This year the Knesset passed a law to celebrate "Aliyah Day" in Israel. The day will be celebrated this year on November 8th. The purpose of the law is to "Implement the value and importance of Aliyah in the past, present and future, for the inner strengthening of the people of Israel, as a basis to the existence of the State of Israel as a Jewish and democratic state, to it's development and it's shaping as a multicultural society with a joint mother tongue and a joint future."
The day was set on Cheshvan 7th. The lawmakers explained the date chosen as a close date to the reading of the "Lech Lecha" parasha, that begins the subject of aliyah. Cheshvan 7th is also the day when the people living in Israel start to pray for rain in the "Shomne Esre" prayer – in Hebrew "Ve'ten tal ve'mater le'bracha" (and give as rain and dew for blessing). The reason the 7th of Cheshvan is the day when we start asking for rain – is because when the temple existed, all of the people in Israel would walk to Jerusalem ("make aliyah to Jerusalem"), even from the farthest places, and the walking time for the farthest Jew to Jerusalem was 15 days. And so, so that every person in Israel could return to their house with no trouble, and so the rain doesn't disturb their walk home, even though it was already winter, still they did not pray for rain, until the 15th day after the end of the Sukkot holiday, until Cheshvan 7th, so the last of the Jews can make their way home safely.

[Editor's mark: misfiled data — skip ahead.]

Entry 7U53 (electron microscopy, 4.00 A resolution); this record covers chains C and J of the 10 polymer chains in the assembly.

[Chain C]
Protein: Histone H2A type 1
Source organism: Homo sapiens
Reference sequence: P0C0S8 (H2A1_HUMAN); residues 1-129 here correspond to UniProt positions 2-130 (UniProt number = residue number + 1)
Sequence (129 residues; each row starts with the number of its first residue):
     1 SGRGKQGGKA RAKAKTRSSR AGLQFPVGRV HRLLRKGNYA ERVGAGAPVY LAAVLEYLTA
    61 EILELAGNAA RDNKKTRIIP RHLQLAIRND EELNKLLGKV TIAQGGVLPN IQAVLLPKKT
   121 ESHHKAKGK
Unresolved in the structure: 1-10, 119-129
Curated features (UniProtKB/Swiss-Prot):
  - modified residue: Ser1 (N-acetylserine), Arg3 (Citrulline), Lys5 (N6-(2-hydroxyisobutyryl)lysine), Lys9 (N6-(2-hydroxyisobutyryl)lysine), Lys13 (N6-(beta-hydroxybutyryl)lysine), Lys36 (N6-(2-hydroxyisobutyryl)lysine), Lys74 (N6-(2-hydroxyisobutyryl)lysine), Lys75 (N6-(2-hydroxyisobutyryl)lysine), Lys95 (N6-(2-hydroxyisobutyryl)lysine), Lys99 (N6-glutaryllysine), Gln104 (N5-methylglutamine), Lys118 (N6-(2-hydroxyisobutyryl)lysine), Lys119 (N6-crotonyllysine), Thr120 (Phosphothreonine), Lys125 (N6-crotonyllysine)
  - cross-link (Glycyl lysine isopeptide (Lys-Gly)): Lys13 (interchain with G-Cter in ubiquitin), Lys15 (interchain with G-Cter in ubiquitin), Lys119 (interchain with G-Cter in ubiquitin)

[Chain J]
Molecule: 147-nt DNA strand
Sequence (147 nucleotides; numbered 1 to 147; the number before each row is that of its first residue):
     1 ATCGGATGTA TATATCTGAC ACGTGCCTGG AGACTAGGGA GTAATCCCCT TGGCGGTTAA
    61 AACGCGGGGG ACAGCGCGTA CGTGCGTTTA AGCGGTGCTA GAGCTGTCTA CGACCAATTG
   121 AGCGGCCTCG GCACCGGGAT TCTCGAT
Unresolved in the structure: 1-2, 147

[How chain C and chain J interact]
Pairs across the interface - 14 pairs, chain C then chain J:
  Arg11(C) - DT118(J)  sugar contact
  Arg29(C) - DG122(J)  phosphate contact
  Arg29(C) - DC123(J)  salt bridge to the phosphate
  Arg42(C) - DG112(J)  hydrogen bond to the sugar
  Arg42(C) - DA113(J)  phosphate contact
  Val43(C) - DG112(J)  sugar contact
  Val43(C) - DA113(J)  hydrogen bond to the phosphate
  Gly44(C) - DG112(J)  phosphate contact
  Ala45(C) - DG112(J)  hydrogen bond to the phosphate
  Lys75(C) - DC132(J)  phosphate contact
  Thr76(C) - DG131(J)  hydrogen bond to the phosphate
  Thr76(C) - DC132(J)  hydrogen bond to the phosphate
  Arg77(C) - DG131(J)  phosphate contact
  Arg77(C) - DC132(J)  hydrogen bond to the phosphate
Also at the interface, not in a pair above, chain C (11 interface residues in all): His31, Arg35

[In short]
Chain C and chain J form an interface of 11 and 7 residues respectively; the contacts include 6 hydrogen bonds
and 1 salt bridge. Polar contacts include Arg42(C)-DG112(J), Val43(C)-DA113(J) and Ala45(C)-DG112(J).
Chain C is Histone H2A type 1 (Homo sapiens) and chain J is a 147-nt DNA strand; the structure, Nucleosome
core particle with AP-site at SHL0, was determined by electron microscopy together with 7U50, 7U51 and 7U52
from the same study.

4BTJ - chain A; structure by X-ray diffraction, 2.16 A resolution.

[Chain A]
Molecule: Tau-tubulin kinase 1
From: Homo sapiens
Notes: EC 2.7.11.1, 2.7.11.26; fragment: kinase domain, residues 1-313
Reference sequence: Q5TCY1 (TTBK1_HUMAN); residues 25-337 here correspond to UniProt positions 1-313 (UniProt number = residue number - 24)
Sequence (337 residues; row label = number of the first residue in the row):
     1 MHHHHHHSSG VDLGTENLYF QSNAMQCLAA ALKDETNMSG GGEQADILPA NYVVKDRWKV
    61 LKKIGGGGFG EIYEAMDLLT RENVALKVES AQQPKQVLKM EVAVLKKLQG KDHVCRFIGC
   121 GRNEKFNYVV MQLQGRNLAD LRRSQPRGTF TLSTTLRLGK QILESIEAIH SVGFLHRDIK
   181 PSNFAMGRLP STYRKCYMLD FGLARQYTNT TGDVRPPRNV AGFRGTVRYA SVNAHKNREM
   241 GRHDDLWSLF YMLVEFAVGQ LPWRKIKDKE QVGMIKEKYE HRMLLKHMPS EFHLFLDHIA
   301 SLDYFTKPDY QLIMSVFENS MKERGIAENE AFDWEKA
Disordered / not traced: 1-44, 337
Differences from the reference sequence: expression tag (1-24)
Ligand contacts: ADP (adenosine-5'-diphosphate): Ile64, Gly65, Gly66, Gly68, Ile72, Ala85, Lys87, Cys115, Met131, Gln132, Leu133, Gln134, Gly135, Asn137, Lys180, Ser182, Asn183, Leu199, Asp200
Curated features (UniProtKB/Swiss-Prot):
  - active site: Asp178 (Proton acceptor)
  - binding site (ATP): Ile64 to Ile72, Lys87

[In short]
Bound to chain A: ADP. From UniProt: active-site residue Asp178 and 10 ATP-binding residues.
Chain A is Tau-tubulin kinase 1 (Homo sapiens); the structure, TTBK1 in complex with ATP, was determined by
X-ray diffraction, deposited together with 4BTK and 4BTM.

We thought the first Aliyah day in Israel is a great chance to know some (a very small part) of the stories of the many diverse Olim that we have in the movement. Watch the moving stories by 4 movement members, each coming from a different place in the world.
In the video: Adina Teibloom (made aliyah from the USA, Rakezet in Ken Ramat Gan), Sascha Friedman (made aliyah from Belarus, Communar in Ken Kiryat Nordau), Havtem Takala (made aliyah from Ethiopia, Communarit in Ken Kiryat Tivon), Dalya Gilman (made aliyah from Argentina, Garin Tiltan)